Quite simply, what I do when I work as a trainer is to work with different stakeholders to understand the critical communication situations and business processes which the trainees will have to operate in, and design and run courses which will help people do so. The aim is always to make people more effective and efficient in their jobs, so that the organisation has a clear and noticeable benefit. It’s about adding value. I see initial meetings with clients as key to the whole process. Here is a post by Olya Sergeeva who summarises a talk I gave in 2016, and which gives a good idea about how I might approach a project.
Over the years I have trained employees and written training materials for a wide range of levels and functions, from board level
to team assistant, and from HR to finance, production, logistics, purchasing, sales and marketing. Clients have come from many places and have included large
corporate training departments such as Siemens Learning Campus and Audi Academy, ELT organisations such as Cambridge English Language Assessment and EDI, government agencies such as KIMFT, as
well as groups and individuals from a range of industries including oil and gas, telematics, maritime, construction, accounting and finance, logistics, retail, real estate, automotive
engineering, and many others.
Here are six examples of the types of training I have been involved in.
Since my first degree was
in mechanical engineering it is natural that I am often asked to run courses / write materials for the automotive industry. A very common request is for courses which focus on the
language used in contract negotiations with suppliers and / or customers. As always the content depends on the needs of the learners, but typically includes language for relationship building,
making proposals and counter proposals, handling problems, as well as discussions about technical specifications.
English for Asia
Many German employees have to use English to operate in Asia. I have developed a two day seminar which focuses on the key communication skills such as rapport building, working in intercultural teams, and negotiating. Trainees get the chance to work with different Asian accents, analyse what is really being said in meetings, and develop their English language skills to work more effectively in an Asian context. Depending on the class I generally use Working in Asia which I co-authored with Shuna Hsu.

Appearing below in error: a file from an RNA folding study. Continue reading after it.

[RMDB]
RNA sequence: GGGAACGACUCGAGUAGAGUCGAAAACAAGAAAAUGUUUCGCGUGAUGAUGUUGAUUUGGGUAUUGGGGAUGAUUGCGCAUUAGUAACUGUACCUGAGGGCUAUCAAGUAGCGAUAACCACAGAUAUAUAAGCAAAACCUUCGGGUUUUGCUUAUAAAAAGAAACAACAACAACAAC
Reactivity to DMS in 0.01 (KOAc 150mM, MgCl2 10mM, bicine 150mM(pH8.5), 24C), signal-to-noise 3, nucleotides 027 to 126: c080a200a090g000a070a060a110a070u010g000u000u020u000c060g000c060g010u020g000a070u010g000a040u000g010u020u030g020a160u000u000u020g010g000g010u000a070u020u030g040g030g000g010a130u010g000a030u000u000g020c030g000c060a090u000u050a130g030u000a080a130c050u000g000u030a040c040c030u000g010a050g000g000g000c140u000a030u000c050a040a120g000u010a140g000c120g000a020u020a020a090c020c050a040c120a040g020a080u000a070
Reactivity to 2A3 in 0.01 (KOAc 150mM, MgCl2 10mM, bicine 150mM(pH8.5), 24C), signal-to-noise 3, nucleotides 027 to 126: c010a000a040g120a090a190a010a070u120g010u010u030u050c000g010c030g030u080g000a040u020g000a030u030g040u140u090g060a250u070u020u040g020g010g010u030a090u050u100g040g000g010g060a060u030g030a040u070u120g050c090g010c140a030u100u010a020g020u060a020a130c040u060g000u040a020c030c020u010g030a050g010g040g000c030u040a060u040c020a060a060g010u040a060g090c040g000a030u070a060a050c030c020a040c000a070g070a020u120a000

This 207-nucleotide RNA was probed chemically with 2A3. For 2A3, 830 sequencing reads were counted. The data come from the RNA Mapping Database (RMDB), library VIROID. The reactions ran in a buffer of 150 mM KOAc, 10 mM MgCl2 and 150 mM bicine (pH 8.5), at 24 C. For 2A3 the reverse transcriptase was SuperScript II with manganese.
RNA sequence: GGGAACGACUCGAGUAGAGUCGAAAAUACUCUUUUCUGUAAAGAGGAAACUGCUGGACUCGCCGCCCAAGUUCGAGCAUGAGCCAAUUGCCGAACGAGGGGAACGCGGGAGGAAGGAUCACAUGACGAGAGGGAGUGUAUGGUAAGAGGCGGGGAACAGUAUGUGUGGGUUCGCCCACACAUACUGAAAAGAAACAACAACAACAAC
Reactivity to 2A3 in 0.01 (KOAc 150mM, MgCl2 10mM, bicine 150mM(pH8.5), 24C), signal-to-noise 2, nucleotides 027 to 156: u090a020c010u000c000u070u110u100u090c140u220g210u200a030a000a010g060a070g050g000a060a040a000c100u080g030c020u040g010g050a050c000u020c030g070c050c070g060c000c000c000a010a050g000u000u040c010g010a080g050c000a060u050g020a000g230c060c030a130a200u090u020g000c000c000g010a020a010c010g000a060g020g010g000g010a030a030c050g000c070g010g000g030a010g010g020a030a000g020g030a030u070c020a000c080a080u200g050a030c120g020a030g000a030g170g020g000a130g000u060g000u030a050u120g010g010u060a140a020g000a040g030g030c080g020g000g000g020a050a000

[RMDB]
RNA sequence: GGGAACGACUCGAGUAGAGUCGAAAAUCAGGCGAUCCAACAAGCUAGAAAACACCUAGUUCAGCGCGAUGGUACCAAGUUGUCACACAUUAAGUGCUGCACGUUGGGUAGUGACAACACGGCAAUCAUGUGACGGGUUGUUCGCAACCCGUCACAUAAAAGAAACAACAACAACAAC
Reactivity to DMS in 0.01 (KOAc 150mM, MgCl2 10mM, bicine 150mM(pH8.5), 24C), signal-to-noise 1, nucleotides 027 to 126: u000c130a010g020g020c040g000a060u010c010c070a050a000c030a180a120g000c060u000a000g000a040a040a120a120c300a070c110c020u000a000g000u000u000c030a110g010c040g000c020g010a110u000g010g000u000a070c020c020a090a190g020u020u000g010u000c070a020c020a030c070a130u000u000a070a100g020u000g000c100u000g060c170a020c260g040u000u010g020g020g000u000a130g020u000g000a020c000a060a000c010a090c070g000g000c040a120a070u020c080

Many people need to hone their presentation skills, both in terms of English language competence, and also as presenters. Making successful presentations starts with understanding the types of audiences involved, and also the type of presentations - for example, is it a sales presentation designed to persuade an audience to buy a product or service, or is it a technical presentation explaining how something works? Once the context of the presentation has been understood then the aim is to help that person do the best he or she possibly can - this can mean a variety of things, ranging from working through the content of a presentation, thinking about the structure, finding the right words and phrases, and so on.
English for Accounting
As the world moves towards IFRS there is a need for more and more accountants to be able to become familiar with the language required. Training in this area focuses on the specialist words and phrases used by accountants, but may also involve other skills such as clarifying and summarising complex rules and regulations for clients. This is an area I have worked in for a number of years, and indeed have co-authored English for Accounting, now in its second edition, as well as working as Chief Examiner of LCCI's English for Accounting. And here is a link to a presentation that I did for Cambridge English Language Assessment about teaching English for accounting and financial professionals.
Over the last few years I have been involved in various maritime English projects in South Korea, including training young officers, working on new VTS communication guidelines, and contributing to a large scale coursebook writing project aimed specifically at seafarers. Here is a link to a recent interview I did for the 'Maritime English Teachers' pod, which presents experiences and thoughts from maritime training around the world.
Onboarding and knowledge transfer
As companies become more and more international, they tend to use English to onboard new employees, from entry-level onboarding, to technical skills training, to leadership onboarding. I have assisted in this process many times, from working with HR departments as they organise instructor-led courses, helping design internal elearning packages, to running elements of the onboarding process as part of a language training programme. An example of this was organising factory tours for new team assistants so that they could learn about the factory layout and production processes in their new company. Another example was arranging for representatives from different departments to give presentations to new arrivals as part of their language training.